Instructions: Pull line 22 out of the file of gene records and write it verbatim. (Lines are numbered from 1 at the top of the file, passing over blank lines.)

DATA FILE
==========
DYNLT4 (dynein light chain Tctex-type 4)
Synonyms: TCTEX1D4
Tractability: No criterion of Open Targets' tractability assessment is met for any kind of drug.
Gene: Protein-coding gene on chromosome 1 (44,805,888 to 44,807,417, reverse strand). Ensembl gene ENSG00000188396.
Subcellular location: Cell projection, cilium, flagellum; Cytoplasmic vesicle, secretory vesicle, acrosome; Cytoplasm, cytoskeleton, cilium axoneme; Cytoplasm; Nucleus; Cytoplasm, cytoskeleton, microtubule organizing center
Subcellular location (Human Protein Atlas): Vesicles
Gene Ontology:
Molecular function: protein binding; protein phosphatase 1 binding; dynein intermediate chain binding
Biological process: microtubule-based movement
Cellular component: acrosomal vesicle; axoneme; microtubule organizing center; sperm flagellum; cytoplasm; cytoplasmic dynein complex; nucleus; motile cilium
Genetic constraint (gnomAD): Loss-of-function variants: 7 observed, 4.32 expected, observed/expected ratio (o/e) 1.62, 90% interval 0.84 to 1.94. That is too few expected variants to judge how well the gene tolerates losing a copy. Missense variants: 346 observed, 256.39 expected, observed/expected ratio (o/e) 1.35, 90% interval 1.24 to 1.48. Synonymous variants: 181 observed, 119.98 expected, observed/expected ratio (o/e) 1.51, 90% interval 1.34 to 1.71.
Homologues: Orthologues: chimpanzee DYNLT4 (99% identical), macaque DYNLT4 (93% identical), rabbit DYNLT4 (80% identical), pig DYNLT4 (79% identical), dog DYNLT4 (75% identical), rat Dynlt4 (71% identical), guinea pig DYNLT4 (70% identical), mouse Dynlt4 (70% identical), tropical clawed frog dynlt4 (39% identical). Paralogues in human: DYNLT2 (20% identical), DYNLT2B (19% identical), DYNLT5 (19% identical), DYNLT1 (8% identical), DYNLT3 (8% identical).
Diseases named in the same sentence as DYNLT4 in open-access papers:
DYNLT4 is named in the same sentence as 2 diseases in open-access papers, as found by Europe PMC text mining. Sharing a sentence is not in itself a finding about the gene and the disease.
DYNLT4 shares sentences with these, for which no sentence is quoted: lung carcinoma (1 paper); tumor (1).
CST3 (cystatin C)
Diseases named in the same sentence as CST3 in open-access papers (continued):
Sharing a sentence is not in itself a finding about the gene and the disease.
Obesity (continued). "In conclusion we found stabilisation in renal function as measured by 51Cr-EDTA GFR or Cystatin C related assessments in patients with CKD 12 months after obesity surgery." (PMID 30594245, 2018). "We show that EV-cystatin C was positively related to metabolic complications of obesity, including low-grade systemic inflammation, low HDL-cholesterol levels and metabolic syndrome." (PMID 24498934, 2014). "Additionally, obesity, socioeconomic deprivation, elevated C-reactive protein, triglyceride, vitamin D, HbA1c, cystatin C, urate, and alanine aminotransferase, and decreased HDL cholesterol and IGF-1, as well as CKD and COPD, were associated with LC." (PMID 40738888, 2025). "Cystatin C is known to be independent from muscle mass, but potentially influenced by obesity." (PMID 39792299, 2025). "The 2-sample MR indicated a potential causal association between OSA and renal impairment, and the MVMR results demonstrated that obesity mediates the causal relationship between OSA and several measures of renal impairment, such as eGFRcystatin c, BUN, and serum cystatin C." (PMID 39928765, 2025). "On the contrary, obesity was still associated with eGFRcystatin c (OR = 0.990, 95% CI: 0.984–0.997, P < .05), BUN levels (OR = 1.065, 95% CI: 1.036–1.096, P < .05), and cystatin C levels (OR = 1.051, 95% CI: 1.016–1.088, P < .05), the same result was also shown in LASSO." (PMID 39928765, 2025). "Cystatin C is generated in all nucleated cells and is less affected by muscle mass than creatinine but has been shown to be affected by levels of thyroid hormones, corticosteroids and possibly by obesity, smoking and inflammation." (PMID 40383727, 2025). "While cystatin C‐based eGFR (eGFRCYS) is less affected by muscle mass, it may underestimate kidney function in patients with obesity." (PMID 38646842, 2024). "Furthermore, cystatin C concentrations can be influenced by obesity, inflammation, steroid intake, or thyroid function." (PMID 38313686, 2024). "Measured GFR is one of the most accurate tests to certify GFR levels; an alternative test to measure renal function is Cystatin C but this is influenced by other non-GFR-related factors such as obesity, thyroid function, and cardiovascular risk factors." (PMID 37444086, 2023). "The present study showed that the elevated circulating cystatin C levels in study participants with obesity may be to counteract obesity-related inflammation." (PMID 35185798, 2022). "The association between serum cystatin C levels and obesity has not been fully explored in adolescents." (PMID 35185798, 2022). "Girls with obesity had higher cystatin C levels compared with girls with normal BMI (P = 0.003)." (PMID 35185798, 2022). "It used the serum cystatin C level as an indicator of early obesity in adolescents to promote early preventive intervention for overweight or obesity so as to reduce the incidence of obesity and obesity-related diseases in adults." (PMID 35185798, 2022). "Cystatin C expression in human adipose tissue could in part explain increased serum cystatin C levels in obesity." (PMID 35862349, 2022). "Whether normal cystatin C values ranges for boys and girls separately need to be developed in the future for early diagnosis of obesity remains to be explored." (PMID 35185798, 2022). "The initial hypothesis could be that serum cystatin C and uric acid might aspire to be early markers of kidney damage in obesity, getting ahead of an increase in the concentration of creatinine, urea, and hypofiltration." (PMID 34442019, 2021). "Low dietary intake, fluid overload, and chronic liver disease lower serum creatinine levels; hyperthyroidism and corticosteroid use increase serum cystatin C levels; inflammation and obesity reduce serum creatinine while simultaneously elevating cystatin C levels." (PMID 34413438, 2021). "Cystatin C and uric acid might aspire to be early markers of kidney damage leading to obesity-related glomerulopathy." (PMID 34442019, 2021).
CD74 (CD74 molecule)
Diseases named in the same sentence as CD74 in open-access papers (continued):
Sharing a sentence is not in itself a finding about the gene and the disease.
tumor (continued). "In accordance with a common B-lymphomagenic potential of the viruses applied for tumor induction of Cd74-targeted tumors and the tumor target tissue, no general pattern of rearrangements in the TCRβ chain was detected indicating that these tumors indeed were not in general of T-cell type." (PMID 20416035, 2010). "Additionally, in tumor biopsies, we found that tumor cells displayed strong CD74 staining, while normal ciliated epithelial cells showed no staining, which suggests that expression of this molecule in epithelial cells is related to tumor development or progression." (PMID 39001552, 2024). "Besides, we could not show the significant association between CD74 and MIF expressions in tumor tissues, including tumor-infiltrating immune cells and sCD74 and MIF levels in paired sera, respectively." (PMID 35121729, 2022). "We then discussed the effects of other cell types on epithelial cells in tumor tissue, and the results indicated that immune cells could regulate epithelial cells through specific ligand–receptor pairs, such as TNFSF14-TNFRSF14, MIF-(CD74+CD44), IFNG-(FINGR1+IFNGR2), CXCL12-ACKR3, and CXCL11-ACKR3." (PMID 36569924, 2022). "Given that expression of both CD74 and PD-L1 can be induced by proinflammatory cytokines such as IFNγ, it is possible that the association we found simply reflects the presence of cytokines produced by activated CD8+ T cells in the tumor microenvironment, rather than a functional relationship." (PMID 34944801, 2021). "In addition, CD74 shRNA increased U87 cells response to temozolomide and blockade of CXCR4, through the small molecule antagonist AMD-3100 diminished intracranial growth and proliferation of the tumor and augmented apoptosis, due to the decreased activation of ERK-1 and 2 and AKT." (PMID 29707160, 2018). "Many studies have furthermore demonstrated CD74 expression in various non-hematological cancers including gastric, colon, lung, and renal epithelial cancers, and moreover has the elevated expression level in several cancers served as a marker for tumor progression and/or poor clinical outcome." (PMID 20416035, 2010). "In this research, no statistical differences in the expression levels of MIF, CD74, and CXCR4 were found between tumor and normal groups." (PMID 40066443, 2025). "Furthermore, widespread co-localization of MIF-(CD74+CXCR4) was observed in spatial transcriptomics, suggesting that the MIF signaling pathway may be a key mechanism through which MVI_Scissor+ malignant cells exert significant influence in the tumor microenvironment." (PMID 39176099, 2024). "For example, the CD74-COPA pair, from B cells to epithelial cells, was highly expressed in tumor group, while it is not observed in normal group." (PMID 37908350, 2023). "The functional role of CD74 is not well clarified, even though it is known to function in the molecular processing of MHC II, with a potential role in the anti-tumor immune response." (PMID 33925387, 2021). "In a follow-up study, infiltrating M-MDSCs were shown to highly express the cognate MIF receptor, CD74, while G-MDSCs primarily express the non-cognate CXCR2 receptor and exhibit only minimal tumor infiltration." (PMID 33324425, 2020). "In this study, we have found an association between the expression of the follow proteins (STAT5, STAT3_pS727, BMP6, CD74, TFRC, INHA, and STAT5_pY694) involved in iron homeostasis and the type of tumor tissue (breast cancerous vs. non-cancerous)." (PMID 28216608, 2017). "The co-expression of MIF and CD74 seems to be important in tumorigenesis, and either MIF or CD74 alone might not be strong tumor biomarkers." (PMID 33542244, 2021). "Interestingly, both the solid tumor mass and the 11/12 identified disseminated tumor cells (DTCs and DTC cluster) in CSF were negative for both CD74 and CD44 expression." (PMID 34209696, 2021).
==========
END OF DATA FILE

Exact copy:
Sharing a sentence is not in itself a finding about the gene and the disease.